LA Times Crossword Answers 30 June 15, Tuesday

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CROSSWORD SETTER: C.C. Burnikel
THEME: Hero Sandwich … each of today’s themed answers contains the hidden word “HERO”, SANDWICHED between two words in the answer:

55A. Deli lunch … or, based on a word hidden in 20-, 34- and 41-Across, what each of those answers is? HERO SANDWICH

20A. Coastal storm concern BEACH EROSION
34A. Follow local conventions, metaphorically DO AS THE ROMANS DO
41A. Get rich illicitly FEATHER ONE’S NEST

BILL BUTLER’S COMPLETION TIME: 5m 50s
ANSWERS I MISSED: 0

Today’s Wiki-est, Amazonian Googlies
Across

1. Cereal aisle regular __ Crunch CAP’N
The first Cap’n Crunch commercials aired in 1963, at the time the product line was launched. The Cap’n’s full name is Captain Horatio Magellan Crunch, would you believe? Crunch’s voice was provided for many years by Daws Butler, the same voice actor who gave us Yogi Bear and Huckleberry Hound. Cap’n Crunch is commander of the S.S. Guppy.

5. Classic Christmas stocking punishment COAL
Apparently, the tradition of putting coal in the Christmas stocking of a poorly-behaved child comes simply from the proximity of the stocking (hanging on the fireplace) to a source of coal!

9. IRS submission method E-FILE
E-file: that’s what I do with my tax return …

15. Dance performed in grass skirts HULA
Hula is the name of the Polynesian dance. The chant or song that the dance illustrates, that’s known as the mele.

18. Website for handmade goods ETSY
Etsy.com is an e-commerce website where you can buy and sell the kind of items that you might find at a craft fair.

23. NBC skit show, familiarly SNL
“Saturday Night Live” (SNL)

28. Prefix with sail PARA-
Parasailing is hanging below a tethered parachute that is towed by a boat.

30. German automaker OPEL
Adam Opel founded his company in 1863, first making sewing machines in a cowshed. Commercial success brought new premises and a new product line in 1886, namely penny-farthing bicycles. Adam Opel died in 1895, leaving his two sons with a company that made more penny-farthings and sewing machines than any other company in the world. In 1899 the two sons partnered with a locksmith and started to make cars, but not very successfully. Two years later, the locksmith was dropped in favor of a licensing arrangement with a French car company. By 1914, Opel was the largest manufacturer of automobiles in Germany. My Dad had an Opel in the seventies, a station wagon (we’d say “estate car” in Ireland) called an Opel Kadett.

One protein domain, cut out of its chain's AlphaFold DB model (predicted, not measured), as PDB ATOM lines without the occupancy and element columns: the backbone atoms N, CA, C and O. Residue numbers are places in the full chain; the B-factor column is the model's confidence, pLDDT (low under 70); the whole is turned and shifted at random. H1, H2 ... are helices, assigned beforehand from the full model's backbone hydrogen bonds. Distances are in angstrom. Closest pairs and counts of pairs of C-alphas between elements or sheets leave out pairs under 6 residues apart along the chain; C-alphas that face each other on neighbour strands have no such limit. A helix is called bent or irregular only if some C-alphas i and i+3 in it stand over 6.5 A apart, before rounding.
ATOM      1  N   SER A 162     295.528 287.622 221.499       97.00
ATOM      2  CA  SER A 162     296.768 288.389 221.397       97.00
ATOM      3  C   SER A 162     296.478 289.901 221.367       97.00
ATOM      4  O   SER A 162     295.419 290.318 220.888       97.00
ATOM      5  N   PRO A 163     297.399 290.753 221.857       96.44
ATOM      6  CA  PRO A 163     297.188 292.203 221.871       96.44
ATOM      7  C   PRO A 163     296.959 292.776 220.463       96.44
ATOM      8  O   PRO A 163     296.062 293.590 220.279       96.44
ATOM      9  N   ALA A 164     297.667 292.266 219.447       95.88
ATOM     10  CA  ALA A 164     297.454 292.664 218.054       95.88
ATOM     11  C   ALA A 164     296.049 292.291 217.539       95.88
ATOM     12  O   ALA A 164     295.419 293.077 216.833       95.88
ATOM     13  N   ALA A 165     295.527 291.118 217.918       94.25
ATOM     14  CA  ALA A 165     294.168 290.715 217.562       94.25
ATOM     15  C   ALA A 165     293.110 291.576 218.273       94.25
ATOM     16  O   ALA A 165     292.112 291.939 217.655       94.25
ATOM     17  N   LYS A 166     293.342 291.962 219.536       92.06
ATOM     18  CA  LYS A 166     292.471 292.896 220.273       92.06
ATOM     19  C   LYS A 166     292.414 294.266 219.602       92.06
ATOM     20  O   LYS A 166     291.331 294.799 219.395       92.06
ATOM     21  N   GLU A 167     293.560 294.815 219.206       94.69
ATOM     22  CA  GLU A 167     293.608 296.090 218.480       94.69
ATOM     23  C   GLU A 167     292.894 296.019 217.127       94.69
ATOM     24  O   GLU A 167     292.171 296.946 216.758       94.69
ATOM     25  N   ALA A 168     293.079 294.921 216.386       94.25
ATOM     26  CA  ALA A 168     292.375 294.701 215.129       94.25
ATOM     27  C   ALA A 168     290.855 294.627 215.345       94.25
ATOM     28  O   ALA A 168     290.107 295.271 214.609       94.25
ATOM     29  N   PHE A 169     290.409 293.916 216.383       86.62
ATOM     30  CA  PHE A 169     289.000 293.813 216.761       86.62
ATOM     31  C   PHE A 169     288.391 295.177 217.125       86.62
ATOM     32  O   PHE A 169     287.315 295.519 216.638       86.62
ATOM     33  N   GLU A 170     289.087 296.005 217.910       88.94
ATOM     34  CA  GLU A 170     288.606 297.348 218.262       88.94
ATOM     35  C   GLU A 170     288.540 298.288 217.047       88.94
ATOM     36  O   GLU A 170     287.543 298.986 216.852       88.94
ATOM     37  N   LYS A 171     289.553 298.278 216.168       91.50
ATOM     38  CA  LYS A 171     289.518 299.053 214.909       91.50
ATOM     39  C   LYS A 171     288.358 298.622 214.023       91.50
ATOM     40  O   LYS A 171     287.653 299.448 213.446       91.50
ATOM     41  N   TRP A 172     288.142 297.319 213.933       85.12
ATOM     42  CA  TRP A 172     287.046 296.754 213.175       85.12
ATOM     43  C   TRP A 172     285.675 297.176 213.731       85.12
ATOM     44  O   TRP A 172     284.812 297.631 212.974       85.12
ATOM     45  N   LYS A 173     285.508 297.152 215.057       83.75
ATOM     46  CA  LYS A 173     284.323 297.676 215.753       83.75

34. Follow local conventions, metaphorically DO AS THE ROMANS DO
The proverb “when in Rome, do as the Romans do” probably dates back to the days of St. Augustine. St. Augustine wrote a letter around 390 AD in which he states:

When I go to Rome, I fast on Saturday, but here [Milan] I do not. Do you also follow the custom of whatever church you attend, if you do not want to give or receive scandal?

38. Web links, briefly URLS
Internet addresses (like NYTCrossword.com and LAXCrossword.com) are more correctly called Uniform Resource Locators (URLs).

46. Org. policing Internet neutrality FCC
The FCC has been around since 1934, when it replaced the Federal Radio Commission.

The principle of Net neutrality holds that those entities managing the Internet should treat all data passing through equally. The term “Net neutrality” was coined in 2003 by Tim Wu, a media law professor at Columbia University. Net neutrality is regulated by the Federal Trade Commission (FCC) in the US.

49. “The Family Circus” cartoonist Bil KEANE
Bil Keane is a cartoonist most associated with his strip “The Family Circus”. Once Bil sketches out the text and idea for the cartoon, he sends it off to his son Jeff Keane who inks and colors the pictures so that the strip is ready for publication. In the storyline itself, the main characters are based on Bil’s own family. In fact, the son “Jeffy” in the story is based on Jeff, Bil’s son and production assistant.

51. Cartoon shopkeeper APU
The fictional Kwik-E-Mart store is operated by Apu Nahasapeemapetilon on “The Simpsons” TV show. Apu is married to Manjula , and the couple have eight children, actually eight octuplets. The convenience store owner doesn’t seem to be making much use of his Ph.D in computer science that he earned in the US. Apu’s undergraduate degree is from Caltech (the Calcutta Technical Institute), where he graduated top of his class of seven million students …

55. Deli lunch … or, based on a word hidden in 20-, 34- and 41-Across, what each of those answers is? HERO SANDWICH